A police boss has been given a taste of what it’s like to be locked up in a cell.

The North Wales Police and Crime Commissioner, Andy Dunbobbin, paid a visit to see the state-of-the-art custody suite at the Eastern Command and Custody Facility in Llay, near Wrexham.

After being elected in May, Mr Dunbobbin has embarked on a fact-finding mission to get a detailed picture of how the force operates.

In conjunction with Chief Constable Carl Foulkes, he’s also launched a survey to consult the public about policing priorities as he prepares to write a new Police and Crime Plan which will serve as a blueprint for North Wales Police.

The facility in Llay, which serves Wrexham and Flintshire, was the most modern police station in the UK when it opened in 2018.

Meanwhile, the antiquated high-rise police station in Wrexham has been demolished to make way for a supermarket and a new town centre station with a public front desk has been opened in the former Oriel Gallery.

The cells in the old station in Wrexham had reached a point where they were no longer fit for purpose.

Mr Dunbobbin was given a guided tour of the custody suite in Llay by custody manager Inspector Kevin Steele.

All 32 cells have natural daylight and the complex is teeming with technology, including more than 160 high definition cameras.

Inspector Steele said: “The cells at Llay are light years ahead of the ones in Mold and at the old Wrexham station which have both been decommissioned– they are state-of-the-art.

“We have some cells for people with limited mobility where they can call for assistance and the beds are higher to allow for any mobility issues.

“In another area we have a separate block of cells for vulnerable people, including young people.

“People are well looked after here and it’s a gateway to other services for them, should they need it.

“A large proportion of them have complex issues that require intervention from multiple agencies and, if we can’t make referrals from custody, we can signpost them in the right direction.

“Safeguarding is an important element in our work and every detained person that comes in here is risk assessed and a care plan tailored to their individual needs is put in place.”

Inspector Steele also revealed that technology had replaced the need for old fashioned line-ups when witnesses were called to identify suspects.

“The VIPER (Video Identification Parades Electronic Recording) room is where the identity parade is formulated when somebody needs to take part in what is an old-fashioned line-up or identity parade.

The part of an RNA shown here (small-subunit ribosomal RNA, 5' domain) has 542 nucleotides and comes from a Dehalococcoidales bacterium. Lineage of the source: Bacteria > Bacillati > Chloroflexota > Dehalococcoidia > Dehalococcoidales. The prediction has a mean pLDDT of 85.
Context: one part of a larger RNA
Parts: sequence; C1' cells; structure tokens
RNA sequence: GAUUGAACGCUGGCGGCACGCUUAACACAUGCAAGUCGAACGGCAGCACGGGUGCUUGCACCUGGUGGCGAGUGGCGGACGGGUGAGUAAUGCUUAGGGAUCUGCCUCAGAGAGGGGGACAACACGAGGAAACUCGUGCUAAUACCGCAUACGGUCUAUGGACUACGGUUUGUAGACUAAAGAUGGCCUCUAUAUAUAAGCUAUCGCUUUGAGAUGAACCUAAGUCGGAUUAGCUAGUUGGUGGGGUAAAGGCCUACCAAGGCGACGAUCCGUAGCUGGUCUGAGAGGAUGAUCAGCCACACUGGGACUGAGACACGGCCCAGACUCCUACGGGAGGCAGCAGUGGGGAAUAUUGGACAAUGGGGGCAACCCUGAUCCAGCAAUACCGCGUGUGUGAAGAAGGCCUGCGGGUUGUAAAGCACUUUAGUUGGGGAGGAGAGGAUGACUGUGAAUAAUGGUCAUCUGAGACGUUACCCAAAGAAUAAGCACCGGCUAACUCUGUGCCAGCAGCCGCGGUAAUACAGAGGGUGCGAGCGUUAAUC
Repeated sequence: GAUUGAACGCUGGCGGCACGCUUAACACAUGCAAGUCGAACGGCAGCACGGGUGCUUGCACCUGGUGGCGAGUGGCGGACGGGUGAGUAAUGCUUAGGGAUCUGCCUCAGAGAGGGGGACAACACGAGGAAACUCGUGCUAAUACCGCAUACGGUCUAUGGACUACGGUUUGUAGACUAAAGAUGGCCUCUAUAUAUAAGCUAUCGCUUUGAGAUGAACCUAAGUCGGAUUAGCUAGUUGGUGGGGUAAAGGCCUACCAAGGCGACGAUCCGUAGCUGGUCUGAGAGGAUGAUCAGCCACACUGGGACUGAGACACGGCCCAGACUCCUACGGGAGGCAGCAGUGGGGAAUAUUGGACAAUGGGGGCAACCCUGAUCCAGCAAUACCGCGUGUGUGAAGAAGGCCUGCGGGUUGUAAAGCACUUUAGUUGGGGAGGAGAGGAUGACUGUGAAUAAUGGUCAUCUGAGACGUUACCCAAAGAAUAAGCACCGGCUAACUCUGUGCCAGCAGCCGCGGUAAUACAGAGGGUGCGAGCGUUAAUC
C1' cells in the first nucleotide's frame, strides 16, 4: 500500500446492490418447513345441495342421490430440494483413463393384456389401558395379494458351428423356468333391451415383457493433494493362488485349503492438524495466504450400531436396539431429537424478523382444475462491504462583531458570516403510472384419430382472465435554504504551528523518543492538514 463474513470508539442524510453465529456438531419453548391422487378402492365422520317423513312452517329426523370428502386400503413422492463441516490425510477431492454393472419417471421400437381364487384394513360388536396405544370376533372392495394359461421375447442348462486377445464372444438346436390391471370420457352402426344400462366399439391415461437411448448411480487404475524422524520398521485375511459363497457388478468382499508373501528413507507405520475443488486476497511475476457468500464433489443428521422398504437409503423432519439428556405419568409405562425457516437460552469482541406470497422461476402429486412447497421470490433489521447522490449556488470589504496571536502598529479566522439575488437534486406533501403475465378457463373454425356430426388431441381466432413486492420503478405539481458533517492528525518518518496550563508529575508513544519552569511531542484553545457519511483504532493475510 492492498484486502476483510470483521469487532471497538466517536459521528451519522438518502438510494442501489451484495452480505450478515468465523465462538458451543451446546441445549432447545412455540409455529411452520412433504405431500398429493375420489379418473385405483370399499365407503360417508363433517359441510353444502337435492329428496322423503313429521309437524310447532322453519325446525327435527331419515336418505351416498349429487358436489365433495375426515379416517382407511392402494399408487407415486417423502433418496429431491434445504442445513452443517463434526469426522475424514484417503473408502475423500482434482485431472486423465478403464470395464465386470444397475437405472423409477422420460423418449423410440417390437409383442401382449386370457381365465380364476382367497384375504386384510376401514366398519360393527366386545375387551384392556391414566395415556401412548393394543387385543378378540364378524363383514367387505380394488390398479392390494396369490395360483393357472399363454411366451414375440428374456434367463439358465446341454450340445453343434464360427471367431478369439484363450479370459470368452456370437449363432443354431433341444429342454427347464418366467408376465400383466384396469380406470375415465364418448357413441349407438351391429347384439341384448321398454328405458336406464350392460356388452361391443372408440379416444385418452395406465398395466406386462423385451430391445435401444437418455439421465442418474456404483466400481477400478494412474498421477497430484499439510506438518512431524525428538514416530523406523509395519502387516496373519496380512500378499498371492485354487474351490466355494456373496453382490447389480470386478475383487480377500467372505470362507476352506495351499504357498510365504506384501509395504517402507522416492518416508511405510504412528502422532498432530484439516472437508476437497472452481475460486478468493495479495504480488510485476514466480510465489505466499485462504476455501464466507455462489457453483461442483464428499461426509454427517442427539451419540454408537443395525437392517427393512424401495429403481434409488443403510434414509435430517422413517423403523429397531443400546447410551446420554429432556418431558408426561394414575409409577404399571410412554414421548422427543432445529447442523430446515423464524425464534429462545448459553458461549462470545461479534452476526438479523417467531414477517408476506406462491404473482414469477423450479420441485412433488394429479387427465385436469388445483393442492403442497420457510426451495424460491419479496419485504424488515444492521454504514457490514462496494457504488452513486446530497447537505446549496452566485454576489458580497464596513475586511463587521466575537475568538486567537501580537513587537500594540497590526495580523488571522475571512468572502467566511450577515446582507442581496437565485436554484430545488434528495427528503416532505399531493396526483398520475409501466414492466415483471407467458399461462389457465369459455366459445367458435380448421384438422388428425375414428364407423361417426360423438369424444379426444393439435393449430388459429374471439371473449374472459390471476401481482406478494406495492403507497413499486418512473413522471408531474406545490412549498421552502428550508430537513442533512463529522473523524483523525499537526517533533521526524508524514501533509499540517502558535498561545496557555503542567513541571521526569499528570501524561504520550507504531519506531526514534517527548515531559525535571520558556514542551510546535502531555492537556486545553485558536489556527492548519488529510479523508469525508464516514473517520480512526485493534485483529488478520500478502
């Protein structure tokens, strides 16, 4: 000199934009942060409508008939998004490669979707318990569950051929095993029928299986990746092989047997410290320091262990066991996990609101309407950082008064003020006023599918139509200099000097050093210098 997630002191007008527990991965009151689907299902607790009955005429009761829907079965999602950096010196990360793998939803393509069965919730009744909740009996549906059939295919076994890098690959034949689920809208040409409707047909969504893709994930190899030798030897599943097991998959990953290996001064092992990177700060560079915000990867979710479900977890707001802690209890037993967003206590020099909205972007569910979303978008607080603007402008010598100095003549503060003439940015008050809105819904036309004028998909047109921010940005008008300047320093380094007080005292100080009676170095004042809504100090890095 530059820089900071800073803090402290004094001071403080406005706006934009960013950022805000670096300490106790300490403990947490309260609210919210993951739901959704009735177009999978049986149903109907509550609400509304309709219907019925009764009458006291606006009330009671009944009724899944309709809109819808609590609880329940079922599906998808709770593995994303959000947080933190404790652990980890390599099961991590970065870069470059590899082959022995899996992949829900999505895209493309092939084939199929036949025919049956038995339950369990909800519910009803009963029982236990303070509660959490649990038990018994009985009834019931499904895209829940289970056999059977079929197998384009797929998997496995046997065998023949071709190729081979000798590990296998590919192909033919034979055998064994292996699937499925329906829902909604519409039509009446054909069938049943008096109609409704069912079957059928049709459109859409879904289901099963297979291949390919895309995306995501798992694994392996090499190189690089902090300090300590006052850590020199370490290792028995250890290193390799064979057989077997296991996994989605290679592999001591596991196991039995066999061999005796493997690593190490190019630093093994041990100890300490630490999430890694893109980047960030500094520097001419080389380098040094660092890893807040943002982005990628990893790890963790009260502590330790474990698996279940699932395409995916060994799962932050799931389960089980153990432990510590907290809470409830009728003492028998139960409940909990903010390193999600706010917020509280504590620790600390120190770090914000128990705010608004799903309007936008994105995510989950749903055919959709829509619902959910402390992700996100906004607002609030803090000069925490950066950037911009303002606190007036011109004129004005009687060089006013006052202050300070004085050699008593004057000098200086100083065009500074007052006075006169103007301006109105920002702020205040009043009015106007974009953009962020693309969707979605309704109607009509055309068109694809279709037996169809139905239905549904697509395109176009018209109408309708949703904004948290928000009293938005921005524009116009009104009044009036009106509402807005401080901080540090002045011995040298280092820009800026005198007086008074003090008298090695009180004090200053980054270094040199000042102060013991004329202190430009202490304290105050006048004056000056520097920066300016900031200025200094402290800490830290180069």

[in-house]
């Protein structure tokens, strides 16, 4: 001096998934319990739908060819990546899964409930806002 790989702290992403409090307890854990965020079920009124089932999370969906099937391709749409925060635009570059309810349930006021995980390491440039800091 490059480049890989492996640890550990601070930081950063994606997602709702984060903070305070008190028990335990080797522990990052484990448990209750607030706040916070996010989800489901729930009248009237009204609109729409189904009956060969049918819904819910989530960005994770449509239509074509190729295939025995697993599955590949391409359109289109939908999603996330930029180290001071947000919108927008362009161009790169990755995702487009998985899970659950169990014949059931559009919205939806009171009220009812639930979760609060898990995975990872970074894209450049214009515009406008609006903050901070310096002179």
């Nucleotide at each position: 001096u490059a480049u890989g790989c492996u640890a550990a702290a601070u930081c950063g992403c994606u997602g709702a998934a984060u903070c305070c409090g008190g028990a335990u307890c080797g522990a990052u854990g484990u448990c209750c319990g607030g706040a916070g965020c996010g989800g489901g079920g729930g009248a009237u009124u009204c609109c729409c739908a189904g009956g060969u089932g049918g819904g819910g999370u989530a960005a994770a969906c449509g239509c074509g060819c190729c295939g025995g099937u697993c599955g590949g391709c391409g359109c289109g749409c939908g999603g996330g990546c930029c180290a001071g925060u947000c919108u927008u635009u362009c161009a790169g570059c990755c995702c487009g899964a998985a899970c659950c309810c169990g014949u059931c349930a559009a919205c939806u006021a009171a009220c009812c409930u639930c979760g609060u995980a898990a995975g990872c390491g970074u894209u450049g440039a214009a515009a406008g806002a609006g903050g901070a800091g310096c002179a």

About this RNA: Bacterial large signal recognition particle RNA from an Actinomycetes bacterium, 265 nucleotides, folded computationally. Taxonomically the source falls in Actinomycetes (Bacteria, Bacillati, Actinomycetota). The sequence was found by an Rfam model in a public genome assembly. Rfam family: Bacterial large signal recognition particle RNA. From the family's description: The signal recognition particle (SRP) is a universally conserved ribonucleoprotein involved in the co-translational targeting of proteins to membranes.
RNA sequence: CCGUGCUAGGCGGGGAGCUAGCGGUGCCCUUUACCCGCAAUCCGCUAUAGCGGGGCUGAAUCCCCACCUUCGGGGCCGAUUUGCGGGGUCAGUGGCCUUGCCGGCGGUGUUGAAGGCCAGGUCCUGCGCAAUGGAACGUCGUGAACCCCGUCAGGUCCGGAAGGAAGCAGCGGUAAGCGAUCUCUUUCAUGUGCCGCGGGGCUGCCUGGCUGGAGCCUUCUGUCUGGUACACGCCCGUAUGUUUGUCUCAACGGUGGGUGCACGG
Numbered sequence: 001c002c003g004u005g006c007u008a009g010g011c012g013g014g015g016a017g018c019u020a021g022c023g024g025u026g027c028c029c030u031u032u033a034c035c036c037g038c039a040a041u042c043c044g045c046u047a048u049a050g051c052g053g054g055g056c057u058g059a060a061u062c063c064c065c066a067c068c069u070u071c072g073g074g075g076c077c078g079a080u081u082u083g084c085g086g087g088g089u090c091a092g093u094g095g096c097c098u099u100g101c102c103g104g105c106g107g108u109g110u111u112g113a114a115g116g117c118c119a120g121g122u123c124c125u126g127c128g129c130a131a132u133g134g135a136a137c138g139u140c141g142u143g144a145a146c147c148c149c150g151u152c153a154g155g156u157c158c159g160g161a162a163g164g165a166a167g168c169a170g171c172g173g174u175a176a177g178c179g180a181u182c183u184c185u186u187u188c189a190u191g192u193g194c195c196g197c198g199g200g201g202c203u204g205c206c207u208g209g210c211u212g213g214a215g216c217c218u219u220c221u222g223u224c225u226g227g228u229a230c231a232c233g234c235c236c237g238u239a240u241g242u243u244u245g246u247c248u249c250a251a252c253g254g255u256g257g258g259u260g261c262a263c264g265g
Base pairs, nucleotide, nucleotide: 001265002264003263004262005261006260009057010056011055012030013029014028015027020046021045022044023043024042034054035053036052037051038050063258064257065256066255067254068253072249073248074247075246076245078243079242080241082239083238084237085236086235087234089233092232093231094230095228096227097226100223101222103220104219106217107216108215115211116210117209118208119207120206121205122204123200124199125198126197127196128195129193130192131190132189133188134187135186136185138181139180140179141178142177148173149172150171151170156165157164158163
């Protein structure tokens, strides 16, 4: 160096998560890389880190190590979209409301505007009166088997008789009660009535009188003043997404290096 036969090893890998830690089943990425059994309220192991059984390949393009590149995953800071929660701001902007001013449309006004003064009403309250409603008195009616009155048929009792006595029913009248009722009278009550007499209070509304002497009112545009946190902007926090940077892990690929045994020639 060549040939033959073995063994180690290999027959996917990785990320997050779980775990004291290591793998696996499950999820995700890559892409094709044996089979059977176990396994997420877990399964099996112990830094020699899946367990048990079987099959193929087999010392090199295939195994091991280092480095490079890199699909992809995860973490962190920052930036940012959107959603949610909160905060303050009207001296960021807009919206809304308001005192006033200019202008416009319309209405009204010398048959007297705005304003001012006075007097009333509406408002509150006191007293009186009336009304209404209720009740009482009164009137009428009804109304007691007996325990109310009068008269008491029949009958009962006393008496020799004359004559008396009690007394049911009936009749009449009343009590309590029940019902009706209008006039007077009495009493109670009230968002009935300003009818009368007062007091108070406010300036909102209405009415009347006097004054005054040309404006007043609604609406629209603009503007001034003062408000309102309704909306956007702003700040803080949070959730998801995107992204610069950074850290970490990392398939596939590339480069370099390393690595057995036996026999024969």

“It’s all done on DVD or streamed so that any victims or any witnesses would never have to come face to face with a suspect. It’s made life a lot easier for everybody.”

According to Mr Dunbobbin, the visit had given him a fascinating and important insight into how a custody suite operates.

He said: “The Eastern Command and Custody Facility is only three years old so everything here is right up to date and is fit for the 21st century.

“The custody suite is very impressive and the cells are kitted out with integrated high definition cameras.

“All of them benefit from natural daylight which is in contrast to the traditional image of dark, dank cells in days of old.

“It’s clear everything possible is done to ensure that detainees are well looked after and treated with dignity and respect.

“This is very important to me and I have a team of independent custody visitors who safeguard the welfare of detainees.

“They are volunteers who make unannounced visits to the custody suites here in Llay and in St Asaph and Caernarfon.

“The scheme gives reassurance to the detainees that there is somebody looking out for them and it also provides reassurance to their families that they are being well cared for.”

The Police and Crime Plan survey is now  available at https://www.surveymonkey.co.uk/r/SMDKY8R for people to complete until Friday, August 20. Paper copies of the survey are available by contacting opcc@nthwales.pnn.police.uk or 01492 805486.  An easy read version of the survey is also available.